Skip to main content

A Child Hunter Feeding his Family

A Child Hunter Feeding his Family
Even during the Great Depression, most could afford a sense of humor. Courtesy of The Library of Congress

The Future of Working Class Hunting Pt. 5

Lane Van Orman, Great Depression era hunter.

*This series is dedicated to examining the evolution of hunting through the Great Recession, which as of August 1st may become the Great Depression 2.0. If you just thought, "huh?" Google "US Default". Today we look back at the memories of a man who hunted through the Great Depression to see what we can learn.


Lane Van Orman, born in 1923,was six years old when the Great Depression hit his dad's hardscrabble farm near Blaney, Michigan on the Upper Peninsula. The 180-acre farm focused on dairy but also produced hay, oats, and a large family garden. A quarry accident broke his dad's leg. The doc set the legged crooked and another doc broke it again to reset it. It never healed after the second break.  His dad held the leg together with kangaroo tendon. So, although his dad could get around the farm pretty well, he didn't do much hunting.


They lived in poverty, but as Van Orman quoted a friend, "We were all in the same boat so we didn't know we were poverty stricken." "It (The Great Depression) wasn't a good experience." The poor people felt rich people were taking advantage of them. "Easy to do when you can't put food on table and a $5000 car drives by. No animosity. Just wish you could join them."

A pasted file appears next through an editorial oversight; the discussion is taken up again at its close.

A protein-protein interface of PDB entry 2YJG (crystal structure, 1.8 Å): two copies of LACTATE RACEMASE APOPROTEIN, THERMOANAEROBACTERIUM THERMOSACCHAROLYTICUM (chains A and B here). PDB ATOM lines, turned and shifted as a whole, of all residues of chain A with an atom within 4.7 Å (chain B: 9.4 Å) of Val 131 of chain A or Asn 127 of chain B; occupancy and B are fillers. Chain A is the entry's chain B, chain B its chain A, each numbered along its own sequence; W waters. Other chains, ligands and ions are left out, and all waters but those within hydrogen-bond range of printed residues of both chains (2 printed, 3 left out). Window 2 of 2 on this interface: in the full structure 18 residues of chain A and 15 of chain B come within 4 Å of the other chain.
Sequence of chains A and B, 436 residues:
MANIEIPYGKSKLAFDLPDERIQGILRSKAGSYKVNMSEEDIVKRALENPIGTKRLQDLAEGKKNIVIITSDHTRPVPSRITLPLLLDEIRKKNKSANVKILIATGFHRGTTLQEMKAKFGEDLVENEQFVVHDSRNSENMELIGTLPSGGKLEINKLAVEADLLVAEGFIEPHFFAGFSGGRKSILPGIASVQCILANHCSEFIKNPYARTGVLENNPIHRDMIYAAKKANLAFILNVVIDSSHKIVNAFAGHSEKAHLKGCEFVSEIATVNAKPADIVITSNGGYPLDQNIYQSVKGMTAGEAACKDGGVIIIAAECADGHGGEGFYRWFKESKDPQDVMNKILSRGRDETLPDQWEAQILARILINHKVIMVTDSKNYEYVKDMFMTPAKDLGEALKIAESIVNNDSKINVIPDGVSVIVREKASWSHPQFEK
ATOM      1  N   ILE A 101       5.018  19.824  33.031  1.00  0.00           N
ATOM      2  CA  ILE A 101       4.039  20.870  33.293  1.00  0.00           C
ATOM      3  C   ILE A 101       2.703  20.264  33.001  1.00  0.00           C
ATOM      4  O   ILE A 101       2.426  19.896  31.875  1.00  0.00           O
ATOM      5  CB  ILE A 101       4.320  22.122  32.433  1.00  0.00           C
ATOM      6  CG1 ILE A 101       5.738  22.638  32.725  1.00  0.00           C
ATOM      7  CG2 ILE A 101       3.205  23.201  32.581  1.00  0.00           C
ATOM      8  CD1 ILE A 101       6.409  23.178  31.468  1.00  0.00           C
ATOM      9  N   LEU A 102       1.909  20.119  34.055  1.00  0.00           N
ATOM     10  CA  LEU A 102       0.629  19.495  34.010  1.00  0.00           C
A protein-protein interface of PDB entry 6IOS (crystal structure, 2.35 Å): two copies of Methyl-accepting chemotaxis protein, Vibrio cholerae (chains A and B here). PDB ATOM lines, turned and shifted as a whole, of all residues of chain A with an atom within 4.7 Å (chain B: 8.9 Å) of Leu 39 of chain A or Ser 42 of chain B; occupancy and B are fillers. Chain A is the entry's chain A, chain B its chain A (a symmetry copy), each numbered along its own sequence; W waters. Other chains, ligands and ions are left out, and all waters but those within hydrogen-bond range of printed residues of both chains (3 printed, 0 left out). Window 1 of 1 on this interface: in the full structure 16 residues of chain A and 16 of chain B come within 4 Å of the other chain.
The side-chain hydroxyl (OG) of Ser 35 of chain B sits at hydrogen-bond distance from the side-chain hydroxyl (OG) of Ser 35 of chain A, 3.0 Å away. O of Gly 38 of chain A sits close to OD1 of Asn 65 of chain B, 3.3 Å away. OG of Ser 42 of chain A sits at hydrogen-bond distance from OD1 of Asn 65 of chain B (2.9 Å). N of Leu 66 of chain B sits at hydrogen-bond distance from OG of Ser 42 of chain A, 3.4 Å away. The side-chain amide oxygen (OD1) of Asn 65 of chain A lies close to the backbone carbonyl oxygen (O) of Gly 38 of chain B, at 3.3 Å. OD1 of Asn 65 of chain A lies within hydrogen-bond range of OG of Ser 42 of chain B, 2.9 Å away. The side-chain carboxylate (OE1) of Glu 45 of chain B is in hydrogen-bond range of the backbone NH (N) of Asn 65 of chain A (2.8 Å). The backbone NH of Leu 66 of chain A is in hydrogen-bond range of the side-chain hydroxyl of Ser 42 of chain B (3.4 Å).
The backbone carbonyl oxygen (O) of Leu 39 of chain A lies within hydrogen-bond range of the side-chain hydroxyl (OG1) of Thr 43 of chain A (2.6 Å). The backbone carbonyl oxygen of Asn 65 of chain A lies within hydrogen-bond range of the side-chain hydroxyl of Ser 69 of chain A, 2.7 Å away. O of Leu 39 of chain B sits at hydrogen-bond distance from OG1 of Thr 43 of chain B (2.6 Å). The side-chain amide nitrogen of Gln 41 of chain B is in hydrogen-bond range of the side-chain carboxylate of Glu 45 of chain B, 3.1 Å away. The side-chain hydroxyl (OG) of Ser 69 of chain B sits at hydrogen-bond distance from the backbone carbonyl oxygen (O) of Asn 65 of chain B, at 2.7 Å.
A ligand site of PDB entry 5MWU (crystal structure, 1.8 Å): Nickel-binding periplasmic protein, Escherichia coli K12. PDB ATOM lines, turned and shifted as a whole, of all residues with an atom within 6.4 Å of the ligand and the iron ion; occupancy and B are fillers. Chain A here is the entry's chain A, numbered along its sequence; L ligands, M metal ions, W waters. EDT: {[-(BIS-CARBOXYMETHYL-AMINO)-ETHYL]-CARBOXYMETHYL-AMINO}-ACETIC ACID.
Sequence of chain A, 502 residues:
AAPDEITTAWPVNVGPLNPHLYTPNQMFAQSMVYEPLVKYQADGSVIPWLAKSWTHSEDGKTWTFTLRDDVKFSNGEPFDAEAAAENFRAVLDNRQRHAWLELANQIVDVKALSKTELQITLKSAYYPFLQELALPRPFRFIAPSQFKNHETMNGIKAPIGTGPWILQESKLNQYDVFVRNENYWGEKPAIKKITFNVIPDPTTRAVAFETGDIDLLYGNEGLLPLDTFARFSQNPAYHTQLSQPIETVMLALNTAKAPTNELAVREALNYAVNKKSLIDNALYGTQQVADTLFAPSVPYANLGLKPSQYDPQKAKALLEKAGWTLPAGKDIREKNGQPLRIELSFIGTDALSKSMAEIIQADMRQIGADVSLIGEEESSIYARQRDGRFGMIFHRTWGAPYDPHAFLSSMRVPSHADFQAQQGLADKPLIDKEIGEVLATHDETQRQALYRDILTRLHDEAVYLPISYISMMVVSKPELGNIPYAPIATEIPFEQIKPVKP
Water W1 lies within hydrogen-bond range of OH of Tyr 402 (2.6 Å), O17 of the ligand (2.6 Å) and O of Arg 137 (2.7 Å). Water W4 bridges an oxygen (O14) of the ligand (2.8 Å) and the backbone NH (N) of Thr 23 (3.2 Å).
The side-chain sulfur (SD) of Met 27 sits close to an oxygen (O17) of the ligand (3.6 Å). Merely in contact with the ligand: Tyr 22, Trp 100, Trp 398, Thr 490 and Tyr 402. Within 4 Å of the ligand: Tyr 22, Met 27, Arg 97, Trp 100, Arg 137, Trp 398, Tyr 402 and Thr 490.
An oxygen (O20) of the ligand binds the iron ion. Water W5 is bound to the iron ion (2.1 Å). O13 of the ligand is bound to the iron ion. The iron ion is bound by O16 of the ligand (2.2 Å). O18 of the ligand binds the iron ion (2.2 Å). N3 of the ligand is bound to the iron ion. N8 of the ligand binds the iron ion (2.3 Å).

During the depression, dairy prices dropped to the point his family couldn't afford to produce milk. He set out to do his part when he turned 11, and began meat hunting nearly year round with the farmer's standard .22 rifle. During the Great Depression the wild game he hunted accounted for about 25 percent of the family's meat. He hunted snowshoe rabbit, squirrels (red, fox, gray and black), lots of partridge and deer.  Whitetail was the jackpot as it was a significant amount of food. As you can imagine, when supper is the trophy, folks ignored game seasons. The philosophy was, "Well, if they put me in jail they'll have to feed my family".  Gasoline was valuable, so Van Orman hunted most of his game within walking distance of the farmhouse.


Van Orman said, "Took your hunting from a completely different perspective than now. Hunting meant you had food the next day. I was selective of game as food not for trophy." Hunters treated ammunition differently. He trapped muskrat and a hide brought in between 15 and 30 cents. A box of 50 .22 shells cost about 25 cents. So he traded muskrat hides for ammunition.